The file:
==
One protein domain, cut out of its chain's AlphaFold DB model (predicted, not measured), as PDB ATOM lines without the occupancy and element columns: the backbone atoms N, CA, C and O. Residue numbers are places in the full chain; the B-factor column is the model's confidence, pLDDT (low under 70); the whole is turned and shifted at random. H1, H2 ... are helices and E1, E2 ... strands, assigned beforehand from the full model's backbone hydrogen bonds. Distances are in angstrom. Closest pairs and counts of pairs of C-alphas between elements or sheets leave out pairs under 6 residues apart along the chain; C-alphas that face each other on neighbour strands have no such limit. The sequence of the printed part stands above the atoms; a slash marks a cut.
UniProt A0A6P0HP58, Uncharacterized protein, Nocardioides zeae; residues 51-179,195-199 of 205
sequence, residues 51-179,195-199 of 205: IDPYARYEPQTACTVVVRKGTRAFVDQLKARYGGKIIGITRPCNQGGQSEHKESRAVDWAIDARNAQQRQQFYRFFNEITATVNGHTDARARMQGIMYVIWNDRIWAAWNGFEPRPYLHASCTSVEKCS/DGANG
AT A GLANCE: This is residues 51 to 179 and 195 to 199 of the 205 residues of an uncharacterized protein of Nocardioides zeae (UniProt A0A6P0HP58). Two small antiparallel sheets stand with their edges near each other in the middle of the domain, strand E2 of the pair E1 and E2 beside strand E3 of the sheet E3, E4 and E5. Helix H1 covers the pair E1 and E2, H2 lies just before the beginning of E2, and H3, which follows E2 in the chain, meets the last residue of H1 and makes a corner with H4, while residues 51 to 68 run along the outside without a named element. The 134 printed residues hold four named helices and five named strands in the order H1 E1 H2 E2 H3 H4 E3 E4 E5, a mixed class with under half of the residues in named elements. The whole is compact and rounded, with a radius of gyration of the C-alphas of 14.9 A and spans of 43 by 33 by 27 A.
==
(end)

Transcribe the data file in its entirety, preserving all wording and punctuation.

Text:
One protein domain, cut out of its chain's AlphaFold DB model (predicted, not measured), as PDB ATOM lines without the occupancy and element columns: the backbone atoms N, CA, C and O. Residue numbers are places in the full chain; the B-factor column is the model's confidence, pLDDT (low under 70); the whole is turned and shifted at random. H1, H2 ... are helices and E1, E2 ... strands, assigned beforehand from the full model's backbone hydrogen bonds. Distances are in angstrom. Closest pairs and counts of pairs of C-alphas between elements or sheets leave out pairs under 6 residues apart along the chain; C-alphas that face each other on neighbour strands have no such limit. The sequence of the printed part stands above the atoms; a slash marks a cut.
UniProt A0A6P0HP58, Uncharacterized protein, Nocardioides zeae; residues 51-179,195-199 of 205
sequence, residues 51-179,195-199 of 205: IDPYARYEPQTACTVVVRKGTRAFVDQLKARYGGKIIGITRPCNQGGQSEHKESRAVDWAIDARNAQQRQQFYRFFNEITATVNGHTDARARMQGIMYVIWNDRIWAAWNGFEPRPYLHASCTSVEKCS/DGANG
AT A GLANCE: This is residues 51 to 179 and 195 to 199 of the 205 residues of an uncharacterized protein of Nocardioides zeae (UniProt A0A6P0HP58). Two small antiparallel sheets stand with their edges near each other in the middle of the domain, strand E2 of the pair E1 and E2 beside strand E3 of the sheet E3, E4 and E5. Helix H1 covers the pair E1 and E2, H2 lies just before the beginning of E2, and H3, which follows E2 in the chain, meets the last residue of H1 and makes a corner with H4, while residues 51 to 68 run along the outside without a named element. The 134 printed residues hold four named helices and five named strands in the order H1 E1 H2 E2 H3 H4 E3 E4 E5, a mixed class with under half of the residues in named elements. The whole is compact and rounded, with a radius of gyration of the C-alphas of 14.9 A and spans of 43 by 33 by 27 A.